Zephyr Hybrid Synthesizer Sneak Preview

This video offers an audio sneak preview of the upcoming Zephyr Hybrid Synthesizer – described as ‘the best of the digital and analog worlds’.

According to the developer, the Zephyr-1 brings you the flexibility of digitally controlled synthesizers, combined with the ‘warm sound from the analog multimode filters on each voice’.

And it has no fixed modulation paths – you can connect any modulation source to any of the modulation destinations. 

Preliminary Specifications:

  • 32 voices polyphony (one voice card per voice) maximum
  • 8 oscillators per voice maximum
  • Full MIDI CC & NRPN control
  • Flexible Modulation Matrix
  • Dedicated Analog Low-Pass, Band-Pass and High-Pass Filters per Voice
  • Fast LFOs and Envelope Generators
  • Wavetable Synthesis
  • Frequency-Modulation and Ring-Modulation of all Oscillators

Here are the official audio demos:

https://soundcloud.com/zepyhr/polyphonic-demo-3?in=zepyhr/sets/zephyr-1-prototype-showcase

Pricing and availability are to be announced. See the Zephyr site for more info.

via Zephyr

28 thoughts on “Zephyr Hybrid Synthesizer Sneak Preview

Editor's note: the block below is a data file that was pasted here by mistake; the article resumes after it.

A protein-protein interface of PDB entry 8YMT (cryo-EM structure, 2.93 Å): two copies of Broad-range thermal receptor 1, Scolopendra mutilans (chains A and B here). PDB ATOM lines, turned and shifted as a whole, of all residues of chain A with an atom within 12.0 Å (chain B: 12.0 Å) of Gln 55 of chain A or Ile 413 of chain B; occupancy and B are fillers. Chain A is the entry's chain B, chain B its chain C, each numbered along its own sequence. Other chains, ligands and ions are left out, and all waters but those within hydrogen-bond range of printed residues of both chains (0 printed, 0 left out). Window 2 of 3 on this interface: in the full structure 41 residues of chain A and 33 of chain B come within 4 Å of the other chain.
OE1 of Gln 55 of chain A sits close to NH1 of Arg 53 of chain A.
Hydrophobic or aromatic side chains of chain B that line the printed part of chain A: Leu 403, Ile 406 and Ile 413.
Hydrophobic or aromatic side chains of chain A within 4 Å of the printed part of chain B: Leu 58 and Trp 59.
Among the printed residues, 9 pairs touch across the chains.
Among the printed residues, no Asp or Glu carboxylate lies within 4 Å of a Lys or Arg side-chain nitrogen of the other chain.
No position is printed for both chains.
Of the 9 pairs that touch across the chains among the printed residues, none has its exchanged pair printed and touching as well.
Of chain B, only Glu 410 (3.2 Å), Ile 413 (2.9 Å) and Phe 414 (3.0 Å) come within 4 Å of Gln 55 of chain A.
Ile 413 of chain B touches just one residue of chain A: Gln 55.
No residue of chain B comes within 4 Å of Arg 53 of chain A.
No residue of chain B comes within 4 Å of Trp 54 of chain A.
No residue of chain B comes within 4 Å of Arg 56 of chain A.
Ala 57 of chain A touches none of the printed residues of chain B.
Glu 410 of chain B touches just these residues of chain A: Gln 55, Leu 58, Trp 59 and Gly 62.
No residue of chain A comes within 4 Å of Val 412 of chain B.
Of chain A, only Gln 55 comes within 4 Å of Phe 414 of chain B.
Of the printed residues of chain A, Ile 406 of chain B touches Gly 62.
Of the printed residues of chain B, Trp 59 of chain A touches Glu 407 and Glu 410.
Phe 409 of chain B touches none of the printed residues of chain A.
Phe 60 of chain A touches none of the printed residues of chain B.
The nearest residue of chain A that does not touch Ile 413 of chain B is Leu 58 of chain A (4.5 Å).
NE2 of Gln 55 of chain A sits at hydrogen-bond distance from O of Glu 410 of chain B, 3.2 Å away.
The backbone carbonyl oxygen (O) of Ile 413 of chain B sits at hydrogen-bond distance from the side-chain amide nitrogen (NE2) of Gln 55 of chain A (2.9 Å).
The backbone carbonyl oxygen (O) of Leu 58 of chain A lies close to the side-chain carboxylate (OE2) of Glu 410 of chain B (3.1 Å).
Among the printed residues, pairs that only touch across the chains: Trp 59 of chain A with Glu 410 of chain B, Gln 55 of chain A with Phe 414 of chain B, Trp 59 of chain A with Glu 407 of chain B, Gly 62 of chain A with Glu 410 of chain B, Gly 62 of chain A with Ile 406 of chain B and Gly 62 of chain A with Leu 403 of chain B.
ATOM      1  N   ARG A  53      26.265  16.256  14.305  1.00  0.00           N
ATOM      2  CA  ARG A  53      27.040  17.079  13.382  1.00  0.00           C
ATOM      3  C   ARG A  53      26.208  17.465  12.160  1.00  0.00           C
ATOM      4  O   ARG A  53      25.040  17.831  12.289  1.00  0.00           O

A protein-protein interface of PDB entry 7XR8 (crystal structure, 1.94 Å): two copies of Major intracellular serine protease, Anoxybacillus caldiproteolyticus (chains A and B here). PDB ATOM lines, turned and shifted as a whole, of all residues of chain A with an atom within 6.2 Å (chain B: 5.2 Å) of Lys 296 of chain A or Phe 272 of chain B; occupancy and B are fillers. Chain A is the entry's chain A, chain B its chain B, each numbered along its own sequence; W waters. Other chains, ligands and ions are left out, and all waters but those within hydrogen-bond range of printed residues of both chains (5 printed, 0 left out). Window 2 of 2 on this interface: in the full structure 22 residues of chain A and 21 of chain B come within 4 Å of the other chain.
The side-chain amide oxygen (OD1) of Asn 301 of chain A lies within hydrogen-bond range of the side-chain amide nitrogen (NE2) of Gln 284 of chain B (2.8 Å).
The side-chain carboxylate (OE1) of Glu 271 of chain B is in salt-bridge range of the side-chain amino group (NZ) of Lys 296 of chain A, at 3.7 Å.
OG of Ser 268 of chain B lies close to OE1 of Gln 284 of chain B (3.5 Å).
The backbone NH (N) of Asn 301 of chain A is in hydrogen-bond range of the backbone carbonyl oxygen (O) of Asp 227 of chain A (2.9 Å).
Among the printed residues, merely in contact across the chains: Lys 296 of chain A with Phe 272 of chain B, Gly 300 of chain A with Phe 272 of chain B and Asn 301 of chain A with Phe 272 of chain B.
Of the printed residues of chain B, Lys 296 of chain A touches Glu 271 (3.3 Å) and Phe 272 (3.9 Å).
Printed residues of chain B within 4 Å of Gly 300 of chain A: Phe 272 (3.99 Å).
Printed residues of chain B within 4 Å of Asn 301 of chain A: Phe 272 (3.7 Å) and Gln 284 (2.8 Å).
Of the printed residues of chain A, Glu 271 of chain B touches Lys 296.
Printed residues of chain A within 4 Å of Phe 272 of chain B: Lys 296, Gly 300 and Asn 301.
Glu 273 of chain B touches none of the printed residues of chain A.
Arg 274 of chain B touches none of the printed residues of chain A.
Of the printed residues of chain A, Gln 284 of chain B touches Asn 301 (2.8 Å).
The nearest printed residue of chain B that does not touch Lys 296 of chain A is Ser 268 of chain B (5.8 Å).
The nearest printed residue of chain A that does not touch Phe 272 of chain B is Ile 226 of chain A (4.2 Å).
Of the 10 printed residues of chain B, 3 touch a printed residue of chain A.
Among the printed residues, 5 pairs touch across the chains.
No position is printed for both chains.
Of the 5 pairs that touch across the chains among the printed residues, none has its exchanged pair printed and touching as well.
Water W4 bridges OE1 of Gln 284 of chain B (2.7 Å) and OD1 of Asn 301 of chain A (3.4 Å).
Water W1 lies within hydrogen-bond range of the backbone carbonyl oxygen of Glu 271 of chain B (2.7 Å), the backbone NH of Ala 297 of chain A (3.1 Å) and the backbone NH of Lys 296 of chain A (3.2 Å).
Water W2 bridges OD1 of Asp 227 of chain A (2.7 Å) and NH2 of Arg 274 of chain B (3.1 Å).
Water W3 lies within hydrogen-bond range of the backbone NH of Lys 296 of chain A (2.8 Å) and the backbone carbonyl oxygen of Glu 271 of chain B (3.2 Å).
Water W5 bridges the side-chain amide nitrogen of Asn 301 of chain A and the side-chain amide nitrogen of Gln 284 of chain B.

1. It is becoming very clear that real innovation will come from a newer generation of synth makers. From Futureonus’ Parva to Modal on the high end and now this. This will not be a popular opinion yet the likes of Dave Smith and to a lesser extent Moog (Moog seems to be trying to move forward from Bob’s formidable legacy) and even Korg are still rummaging through their back catalogue to offer anything “new”.

    DSI’s sound is hampered by Dave’s sound profile sensibilities, which to my ears sounds brittle and retro. Moog piece meals their development progress and Korg first gave us a diarrhea of retro synths, and then surprisingly developed something fresh with the Minilogue. However I wonder if for a few hundred quid more perhaps something really special could have been produced.

    Personally I’m looking forward to this synth and the Behringer Midas designed polyphonic synth unveiling at Messe.

    These are indeed interesting times.

    1. people buy DSI products because of those sensibilities you are trying to say to your ears sounds brittle and retro. please if you are saying the prophet 12 is brittle and retro your senses are being hampered by your own prejudices.

      1. I gave your comment a thumbs up because your opinion matters…to you and those whom agree. Whilst I do not, I respect the right to differ on this point. And I assure you I am not alone in my opinion of Dave’s instruments. I worked for DSI as a consultant. Dave is a brilliant man still very talented. Yet I do believe his penchant for his “sound” does not allow his synth line to progress. To evolve. That is the reason why the recent OB-6 has garnered so much praise. Tom’s influence of course is reason and the improvement in the tonality….

        Again, just my opinion.

        And just to set the record straight, I have never been a pony….I like to think I’m pretty however.

        Cheers.